Anoydyne, meaning something that soothes, calms, or comforts, is the perfect description for this coffeehouse which strives to bring the community together and has seating arrangements to encourage larger groups to talk to one another including a large table in the center of the room and overstuffed coaches and chairs on the side.
Leonardo's Basement is an organization offering hands-on workshops for children and their families to learn about science, art and technology creatively. Ed volunteers with this group and suggested that we check out one of their adult workshops.
Corner Table has enjoyed amazing press and recognition including a James Beard nomination for owner and Chef, Scott Pampuch. A unique dining option offered at Corner Table is reservations at the Kitchen Table for 2-6 people to enjoy multiple courses and interactions with Chef Pampuch.
When we toured Kingfield, Odds n Ends wasn't open but I hope to go back for a look at their antiques and furniture.
Nicollet Book Store is the site of one of Andy's jobs when he was younger!
Andy had quite a bit to say about Curran's Restaurant, which has been a family owned business since 1948, because his mom has worked there since 1979. The restaurant was started by Mike Curran after World War II and used to have a drive-in using one of the first two-way radios in the United States. The restaurant removed its drive-in in 1978 and around that time, Dennis, Mike's son, became a partner. Today, Dennis's son, Jeffrey is a manager.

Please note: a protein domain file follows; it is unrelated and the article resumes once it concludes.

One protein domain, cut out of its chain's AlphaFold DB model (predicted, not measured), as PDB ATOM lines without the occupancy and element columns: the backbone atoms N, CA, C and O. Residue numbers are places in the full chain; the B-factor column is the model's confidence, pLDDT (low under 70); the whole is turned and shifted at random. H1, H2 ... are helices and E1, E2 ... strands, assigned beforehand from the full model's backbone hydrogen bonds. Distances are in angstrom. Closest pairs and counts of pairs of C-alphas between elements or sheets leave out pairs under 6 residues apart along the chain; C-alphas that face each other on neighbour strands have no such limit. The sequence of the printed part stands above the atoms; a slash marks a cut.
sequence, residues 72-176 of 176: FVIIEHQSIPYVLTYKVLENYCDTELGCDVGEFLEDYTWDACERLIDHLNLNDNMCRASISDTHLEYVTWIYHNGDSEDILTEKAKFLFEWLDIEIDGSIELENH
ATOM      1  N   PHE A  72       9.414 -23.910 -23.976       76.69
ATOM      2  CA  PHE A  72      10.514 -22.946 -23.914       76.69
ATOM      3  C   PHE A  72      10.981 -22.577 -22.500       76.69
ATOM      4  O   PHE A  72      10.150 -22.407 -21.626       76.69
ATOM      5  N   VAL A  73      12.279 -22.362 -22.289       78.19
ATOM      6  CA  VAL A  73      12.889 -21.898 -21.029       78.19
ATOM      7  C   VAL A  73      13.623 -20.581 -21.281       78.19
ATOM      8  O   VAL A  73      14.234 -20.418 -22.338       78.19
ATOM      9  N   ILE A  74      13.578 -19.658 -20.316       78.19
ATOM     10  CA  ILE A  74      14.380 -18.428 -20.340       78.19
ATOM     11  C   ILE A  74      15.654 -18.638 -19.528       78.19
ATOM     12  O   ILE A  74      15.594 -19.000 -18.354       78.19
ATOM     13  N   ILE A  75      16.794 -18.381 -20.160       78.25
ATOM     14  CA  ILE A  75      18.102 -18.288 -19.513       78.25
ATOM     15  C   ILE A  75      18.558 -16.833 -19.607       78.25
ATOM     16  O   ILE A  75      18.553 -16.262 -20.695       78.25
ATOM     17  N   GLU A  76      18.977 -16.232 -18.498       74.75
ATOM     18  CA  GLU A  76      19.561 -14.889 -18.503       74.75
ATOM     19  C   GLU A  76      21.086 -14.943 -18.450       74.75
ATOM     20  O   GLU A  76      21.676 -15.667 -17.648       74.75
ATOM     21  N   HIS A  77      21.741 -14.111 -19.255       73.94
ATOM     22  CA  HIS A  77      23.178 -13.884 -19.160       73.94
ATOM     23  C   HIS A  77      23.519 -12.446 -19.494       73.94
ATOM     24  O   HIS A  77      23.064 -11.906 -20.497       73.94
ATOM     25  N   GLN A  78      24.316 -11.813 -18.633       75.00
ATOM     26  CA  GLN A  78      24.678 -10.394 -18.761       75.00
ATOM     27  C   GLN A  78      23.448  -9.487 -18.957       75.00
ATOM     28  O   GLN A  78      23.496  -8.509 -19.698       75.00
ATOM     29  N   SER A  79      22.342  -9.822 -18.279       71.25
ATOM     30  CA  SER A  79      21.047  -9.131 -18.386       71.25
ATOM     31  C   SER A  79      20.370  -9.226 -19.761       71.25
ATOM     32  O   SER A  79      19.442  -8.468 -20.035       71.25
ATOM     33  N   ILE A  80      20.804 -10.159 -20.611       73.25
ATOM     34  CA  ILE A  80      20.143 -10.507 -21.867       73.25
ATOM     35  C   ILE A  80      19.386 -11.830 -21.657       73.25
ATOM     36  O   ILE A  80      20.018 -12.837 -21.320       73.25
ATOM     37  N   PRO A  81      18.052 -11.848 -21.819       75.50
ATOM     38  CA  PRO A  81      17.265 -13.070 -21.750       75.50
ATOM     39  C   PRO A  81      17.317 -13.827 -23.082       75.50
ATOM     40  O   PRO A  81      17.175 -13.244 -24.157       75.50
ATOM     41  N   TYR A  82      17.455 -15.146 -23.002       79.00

The Kingfield neighborhood wrapped 25 utility boxes in locally made photography as a way to cut down on graffiti.
Martin Luther King Park used to be Nicollet Park. The park is slated to have $32K worth of improvements.
As part of the park improvements, the sculpture will be moved to a more prominent site.
A fun tidbit gleaned from Andy was the fact that Janet Jackson's album, Control, was recorded at Flyte Tyme recording studio, site of Flyte Tyme Records, founded by Jimmy Jam and Terry Lewis, in the building now occupied by House Lift Remodeler at 43rd & Nicollet. Andy recalls walking by the studio and seeing the gold albums in the studio windows.
Nicollet Avenue between 40th and 45th Streets is a mix of commercial and residential buildings including both single-family and multi-family housing. The apartment buildings typically have a brick facade and interesting architectural details. When I told Andy that this particular building stood out to me, he said that his parents used to live there and that his aunt and uncle lived in the building next door. The two buildings are connected by underground passageway.
Our tour ended abruptly because the sky turned dark followed by a downpour. Scott and I ducked into Anodyne Coffeehouse just in time but my generous tour guides got soaked on their way home.
Invite me back!
Andy and Ed were great tour guides but due to a thunderstorm, I was unable to visit as much of the neighborhood as I would like! I want to return and get another tour! Are you interested in showing me around the remaining parts of the neighborhood? Fill out the tour guide form and I will contact you to work out the details!
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I'd love to hear from you, please leave a comment. What was your favorite part of this tour? What places do you plan on visiting? Do you live and/or work in the neighborhood? If so, do you have additional information on any of our tour highlights?